Time is running out for voters to register for this month’s municipal primary and request a mail-in ballot.
Anyone who has not registered to vote has until 11:59 p.m. Monday to fill out an online application through the state’s website. Residents using paper forms must get their information to the City Commissioners Office by the end of the business day.
Voters who would rather make their selections from the comfort of their own home have until next Tuesday, May 11, to ask for a mail-in ballot. An application can be downloaded at www.philadelphiavotes.com.
On May 18, Philadelphians will be selecting their party’s candidates for district attorney, Pennsylvania Supreme Court, Superior Court and a litany of other judicial positions.
The Democratic primary for district attorney is the most-watched race, with incumbent progressive Larry Krasner being challenged by longtime prosecutor Carlos Vega.
Pennsylvania holds closed primaries, meaning only registered Democrats will be able to weigh in on whether Krasner or Vega advances to November’s general election.
However, independents and those registered under third parties in Philadelphia can still have a say on five ballot questions.
Two of the statewide questions that have drawn scrutiny would strip some power away from the governor during emergency situations, a response to Democratic Gov. Tom Wolf’s actions during the coronavirus pandemic.
If the first question is approved, legislators in Harrisburg would be able to terminate an emergency declaration without having to get the governor’s signature. In effect, the measure would allow lawmakers to bypass the two-thirds majority needed to overturn a veto.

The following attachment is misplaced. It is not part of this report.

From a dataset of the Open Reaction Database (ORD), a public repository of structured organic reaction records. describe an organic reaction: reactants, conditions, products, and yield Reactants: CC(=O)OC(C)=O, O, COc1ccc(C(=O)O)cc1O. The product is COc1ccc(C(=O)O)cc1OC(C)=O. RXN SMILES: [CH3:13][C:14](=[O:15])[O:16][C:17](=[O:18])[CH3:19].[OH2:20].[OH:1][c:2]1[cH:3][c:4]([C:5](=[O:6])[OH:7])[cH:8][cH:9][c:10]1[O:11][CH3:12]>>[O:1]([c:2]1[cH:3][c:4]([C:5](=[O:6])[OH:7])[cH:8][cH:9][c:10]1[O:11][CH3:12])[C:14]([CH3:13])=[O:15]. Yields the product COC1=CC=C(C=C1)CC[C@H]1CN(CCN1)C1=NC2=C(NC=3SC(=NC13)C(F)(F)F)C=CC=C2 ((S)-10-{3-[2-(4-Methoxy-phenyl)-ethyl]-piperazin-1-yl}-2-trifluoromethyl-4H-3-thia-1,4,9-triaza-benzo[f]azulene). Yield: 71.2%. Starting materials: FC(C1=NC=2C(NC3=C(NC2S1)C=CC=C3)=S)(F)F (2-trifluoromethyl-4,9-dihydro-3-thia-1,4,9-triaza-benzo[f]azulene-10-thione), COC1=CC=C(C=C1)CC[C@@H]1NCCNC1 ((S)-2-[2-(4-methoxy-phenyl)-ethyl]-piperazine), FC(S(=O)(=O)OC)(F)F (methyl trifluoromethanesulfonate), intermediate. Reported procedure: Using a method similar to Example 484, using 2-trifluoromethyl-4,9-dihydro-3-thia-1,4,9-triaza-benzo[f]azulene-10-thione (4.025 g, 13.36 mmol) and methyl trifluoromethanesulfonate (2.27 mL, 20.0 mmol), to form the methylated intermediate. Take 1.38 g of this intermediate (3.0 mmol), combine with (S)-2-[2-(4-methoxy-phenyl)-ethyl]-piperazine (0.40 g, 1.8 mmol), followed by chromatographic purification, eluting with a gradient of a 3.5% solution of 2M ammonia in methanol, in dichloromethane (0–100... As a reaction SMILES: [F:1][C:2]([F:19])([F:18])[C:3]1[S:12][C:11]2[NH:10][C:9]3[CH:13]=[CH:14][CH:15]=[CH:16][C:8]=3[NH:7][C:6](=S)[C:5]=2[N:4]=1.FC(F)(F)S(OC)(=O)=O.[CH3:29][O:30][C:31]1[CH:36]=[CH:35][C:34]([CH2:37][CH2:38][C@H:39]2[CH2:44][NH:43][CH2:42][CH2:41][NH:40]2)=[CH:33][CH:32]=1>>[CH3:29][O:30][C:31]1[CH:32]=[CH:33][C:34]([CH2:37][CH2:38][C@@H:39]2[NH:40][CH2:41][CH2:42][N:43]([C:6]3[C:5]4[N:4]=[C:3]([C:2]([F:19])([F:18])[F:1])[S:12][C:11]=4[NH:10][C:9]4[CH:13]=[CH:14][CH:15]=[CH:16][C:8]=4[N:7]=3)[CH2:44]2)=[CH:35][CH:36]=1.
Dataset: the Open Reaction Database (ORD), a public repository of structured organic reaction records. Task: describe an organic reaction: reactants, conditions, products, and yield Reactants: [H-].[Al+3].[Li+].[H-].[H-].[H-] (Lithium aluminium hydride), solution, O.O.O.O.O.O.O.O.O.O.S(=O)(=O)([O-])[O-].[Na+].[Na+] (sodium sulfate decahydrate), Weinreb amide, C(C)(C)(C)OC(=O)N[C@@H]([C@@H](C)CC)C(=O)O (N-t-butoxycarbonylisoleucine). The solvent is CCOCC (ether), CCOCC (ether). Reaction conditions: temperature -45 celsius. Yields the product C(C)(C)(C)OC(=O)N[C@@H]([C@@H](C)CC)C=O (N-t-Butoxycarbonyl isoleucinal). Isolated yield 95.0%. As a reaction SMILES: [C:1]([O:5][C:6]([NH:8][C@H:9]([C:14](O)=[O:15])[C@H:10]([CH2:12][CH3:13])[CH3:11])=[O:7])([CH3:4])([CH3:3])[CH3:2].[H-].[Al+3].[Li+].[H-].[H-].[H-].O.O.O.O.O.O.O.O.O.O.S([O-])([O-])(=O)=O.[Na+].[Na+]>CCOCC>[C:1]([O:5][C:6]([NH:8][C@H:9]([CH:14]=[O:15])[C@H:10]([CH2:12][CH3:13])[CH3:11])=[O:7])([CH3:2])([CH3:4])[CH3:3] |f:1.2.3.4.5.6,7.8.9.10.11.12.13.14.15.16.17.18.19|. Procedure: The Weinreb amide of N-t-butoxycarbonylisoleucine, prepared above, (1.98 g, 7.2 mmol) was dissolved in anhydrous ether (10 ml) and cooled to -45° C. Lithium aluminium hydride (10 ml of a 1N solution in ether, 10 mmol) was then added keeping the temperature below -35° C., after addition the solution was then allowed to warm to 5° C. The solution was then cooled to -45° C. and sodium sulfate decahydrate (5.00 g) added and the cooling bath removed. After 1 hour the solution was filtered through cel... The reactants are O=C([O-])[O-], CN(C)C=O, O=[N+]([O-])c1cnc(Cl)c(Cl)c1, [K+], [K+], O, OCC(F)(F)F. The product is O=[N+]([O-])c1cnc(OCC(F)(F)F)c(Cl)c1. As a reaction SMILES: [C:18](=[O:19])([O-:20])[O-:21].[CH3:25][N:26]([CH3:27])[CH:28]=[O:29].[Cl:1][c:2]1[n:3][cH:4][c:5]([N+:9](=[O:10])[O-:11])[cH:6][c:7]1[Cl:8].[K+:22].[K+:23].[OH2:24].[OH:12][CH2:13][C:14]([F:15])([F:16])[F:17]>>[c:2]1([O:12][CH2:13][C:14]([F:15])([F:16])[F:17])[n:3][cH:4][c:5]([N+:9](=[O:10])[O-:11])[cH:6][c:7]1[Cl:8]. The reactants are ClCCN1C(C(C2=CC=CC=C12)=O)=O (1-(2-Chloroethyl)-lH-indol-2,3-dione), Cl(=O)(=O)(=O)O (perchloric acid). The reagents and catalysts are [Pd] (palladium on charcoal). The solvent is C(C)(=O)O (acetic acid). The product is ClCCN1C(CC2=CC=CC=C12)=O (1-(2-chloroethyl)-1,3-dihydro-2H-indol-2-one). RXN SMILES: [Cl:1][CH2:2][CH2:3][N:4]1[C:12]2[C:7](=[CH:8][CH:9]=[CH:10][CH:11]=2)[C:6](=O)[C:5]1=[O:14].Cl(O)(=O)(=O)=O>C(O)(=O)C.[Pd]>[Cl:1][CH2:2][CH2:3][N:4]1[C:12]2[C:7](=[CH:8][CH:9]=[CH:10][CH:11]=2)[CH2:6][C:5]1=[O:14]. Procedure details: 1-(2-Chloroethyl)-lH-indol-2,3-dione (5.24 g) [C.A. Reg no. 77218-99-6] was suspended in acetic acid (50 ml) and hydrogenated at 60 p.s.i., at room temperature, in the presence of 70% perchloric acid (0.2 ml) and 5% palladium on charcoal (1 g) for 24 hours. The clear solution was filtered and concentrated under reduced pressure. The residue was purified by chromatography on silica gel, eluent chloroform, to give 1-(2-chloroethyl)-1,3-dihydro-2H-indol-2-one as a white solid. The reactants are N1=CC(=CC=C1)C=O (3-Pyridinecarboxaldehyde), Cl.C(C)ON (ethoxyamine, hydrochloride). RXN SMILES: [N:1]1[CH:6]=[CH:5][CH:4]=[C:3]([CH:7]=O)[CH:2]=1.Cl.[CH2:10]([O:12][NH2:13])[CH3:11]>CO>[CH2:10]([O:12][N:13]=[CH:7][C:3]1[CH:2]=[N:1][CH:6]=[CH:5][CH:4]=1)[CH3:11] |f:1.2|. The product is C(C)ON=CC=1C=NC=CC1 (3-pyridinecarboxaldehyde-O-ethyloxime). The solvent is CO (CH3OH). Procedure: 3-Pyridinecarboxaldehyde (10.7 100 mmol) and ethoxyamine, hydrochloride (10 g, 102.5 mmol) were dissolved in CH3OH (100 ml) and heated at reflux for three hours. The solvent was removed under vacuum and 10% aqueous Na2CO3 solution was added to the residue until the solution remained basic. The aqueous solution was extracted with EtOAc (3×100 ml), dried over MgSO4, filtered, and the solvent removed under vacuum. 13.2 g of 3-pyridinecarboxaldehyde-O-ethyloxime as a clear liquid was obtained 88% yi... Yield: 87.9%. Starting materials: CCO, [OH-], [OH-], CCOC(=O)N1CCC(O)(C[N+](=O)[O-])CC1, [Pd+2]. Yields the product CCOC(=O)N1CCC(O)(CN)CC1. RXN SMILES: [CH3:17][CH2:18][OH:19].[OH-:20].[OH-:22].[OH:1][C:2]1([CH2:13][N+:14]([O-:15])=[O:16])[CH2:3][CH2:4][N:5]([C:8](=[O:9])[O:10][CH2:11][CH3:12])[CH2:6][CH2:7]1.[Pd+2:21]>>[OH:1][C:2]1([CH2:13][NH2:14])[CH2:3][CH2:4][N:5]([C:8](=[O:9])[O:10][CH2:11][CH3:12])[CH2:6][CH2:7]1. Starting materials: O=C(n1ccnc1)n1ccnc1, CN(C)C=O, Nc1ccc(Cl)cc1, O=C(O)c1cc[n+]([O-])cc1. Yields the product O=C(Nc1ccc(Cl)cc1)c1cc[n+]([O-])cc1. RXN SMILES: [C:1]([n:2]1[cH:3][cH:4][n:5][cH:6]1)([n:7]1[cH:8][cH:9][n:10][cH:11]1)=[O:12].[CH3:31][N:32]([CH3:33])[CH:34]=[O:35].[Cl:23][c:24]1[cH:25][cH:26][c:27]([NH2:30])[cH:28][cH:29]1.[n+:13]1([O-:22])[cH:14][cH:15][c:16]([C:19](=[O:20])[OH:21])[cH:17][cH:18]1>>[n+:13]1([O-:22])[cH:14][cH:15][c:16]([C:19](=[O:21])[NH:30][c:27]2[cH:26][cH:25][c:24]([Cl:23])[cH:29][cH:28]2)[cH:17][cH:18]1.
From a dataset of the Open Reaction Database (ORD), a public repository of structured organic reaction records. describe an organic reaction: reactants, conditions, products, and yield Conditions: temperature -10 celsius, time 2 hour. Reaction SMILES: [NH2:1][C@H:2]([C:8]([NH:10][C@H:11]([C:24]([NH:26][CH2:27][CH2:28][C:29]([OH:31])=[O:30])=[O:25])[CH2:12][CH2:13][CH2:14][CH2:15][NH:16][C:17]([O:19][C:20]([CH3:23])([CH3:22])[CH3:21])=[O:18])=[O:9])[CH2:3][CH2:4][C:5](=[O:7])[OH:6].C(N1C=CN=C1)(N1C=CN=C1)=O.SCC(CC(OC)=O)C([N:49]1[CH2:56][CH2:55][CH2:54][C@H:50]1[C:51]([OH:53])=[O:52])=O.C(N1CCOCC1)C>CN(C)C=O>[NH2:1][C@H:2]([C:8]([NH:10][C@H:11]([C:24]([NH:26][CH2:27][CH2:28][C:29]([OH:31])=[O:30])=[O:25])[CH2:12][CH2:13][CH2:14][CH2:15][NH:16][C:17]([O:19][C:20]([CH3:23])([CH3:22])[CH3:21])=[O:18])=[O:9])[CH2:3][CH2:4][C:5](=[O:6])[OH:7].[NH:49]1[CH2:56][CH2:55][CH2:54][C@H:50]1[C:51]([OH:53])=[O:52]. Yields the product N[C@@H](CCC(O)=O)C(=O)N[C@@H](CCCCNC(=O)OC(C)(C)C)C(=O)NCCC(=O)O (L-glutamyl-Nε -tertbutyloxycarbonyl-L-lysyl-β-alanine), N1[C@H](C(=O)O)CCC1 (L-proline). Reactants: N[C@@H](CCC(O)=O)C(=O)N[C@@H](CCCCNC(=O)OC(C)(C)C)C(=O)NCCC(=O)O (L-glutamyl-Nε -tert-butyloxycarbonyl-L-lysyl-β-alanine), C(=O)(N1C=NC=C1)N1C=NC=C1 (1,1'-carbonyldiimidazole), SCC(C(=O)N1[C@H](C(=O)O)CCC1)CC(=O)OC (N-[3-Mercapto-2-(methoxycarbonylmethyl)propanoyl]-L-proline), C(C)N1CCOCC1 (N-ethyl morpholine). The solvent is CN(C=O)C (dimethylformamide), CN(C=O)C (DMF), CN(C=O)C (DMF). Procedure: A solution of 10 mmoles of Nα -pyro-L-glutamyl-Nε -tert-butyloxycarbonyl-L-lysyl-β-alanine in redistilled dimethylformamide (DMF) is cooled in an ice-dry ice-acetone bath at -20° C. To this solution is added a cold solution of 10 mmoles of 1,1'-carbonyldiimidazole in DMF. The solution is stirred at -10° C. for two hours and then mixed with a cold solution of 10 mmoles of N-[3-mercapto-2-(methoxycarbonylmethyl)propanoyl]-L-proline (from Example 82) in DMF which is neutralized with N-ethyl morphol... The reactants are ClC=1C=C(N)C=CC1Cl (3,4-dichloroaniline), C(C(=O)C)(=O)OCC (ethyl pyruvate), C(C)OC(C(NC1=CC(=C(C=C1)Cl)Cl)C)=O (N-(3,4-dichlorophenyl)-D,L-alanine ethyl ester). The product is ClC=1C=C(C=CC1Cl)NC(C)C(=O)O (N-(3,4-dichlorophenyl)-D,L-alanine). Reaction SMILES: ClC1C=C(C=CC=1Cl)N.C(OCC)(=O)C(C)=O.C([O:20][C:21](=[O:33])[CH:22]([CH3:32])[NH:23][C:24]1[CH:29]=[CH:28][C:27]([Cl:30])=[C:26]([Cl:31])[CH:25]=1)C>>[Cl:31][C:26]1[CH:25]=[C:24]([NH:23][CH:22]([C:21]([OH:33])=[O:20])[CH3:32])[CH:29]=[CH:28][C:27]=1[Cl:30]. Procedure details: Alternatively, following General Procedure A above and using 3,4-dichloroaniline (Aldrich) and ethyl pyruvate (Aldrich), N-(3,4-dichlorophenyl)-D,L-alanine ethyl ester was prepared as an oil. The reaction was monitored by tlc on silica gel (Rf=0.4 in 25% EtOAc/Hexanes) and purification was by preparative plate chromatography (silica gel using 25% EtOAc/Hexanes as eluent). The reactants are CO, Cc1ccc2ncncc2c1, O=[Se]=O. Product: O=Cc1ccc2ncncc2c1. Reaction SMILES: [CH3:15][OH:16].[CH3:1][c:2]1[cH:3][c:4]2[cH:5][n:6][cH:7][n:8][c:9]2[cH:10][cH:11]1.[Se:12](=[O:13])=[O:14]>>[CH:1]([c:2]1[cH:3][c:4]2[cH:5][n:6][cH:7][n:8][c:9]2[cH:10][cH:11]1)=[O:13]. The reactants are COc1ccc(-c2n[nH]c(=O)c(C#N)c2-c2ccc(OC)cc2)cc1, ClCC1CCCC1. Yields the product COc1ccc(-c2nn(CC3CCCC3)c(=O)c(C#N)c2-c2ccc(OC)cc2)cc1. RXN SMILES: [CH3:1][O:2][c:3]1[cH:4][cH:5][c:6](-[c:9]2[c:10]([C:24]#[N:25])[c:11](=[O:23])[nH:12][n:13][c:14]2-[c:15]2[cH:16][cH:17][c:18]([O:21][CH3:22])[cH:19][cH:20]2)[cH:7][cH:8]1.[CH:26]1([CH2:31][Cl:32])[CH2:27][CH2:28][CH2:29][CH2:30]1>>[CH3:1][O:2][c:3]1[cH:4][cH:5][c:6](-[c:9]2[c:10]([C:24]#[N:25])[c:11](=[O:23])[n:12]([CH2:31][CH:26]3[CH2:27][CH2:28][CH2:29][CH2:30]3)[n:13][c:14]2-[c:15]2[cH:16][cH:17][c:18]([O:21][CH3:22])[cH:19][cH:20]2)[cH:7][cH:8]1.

The second question would limit an emergency declaration to 21 days — it’s currently 90 — and state representatives and senators, not the governor, would have the power to extend it further.
A city-only measure would expand the Board of License and Inspection Review from a maximum of six members to nine members, which backers say will allow it to handle cases in a more timely fashion.
Though mail-in ballots are again expected to play a big role, election officials are encouraging poll workers to get inoculated against COVID-19, and the first vaccine clinic targeting those workers was held Saturday in West Philadelphia.
“Even if we get folks partially vaccinated before the primary, it is a step in the right direction,” Lisa Deeley, who chairs the City Commissioners, said in a statement last week.
Election workers will be on hand to collect mail ballots during two dozen drop-off events throughout this month, the commissioners said Friday.
This week, voters can submit their ballots at Overbrook Elementary School Wednesday between 4:30 and 6:30 p.m.; Water Tower Recreation Center Thursday between 4:30 and 6:30 p.m.; W.C. Longstreth Elementary School and Water Tower Rec Saturday between 9 and 11 a.m.; Alain Locke and Shawmont elementary schools Saturday between noon and 2 p.m.; and Overbrook Elementary and McMichael Park Saturday between 3 and 5 p.m.
Drop boxes that are open 24/7 have also been installed at 14 locations, and voters can apply for a mail-in ballot, fill it out and cast it during a single trip to City Hall’s Room 140.
More than 677,500 Pennsylvanians have applied to vote by mail, according to state officials.
Residents are only authorized to drop off their own ballot, unless they fill out paperwork designating another person to deliver it.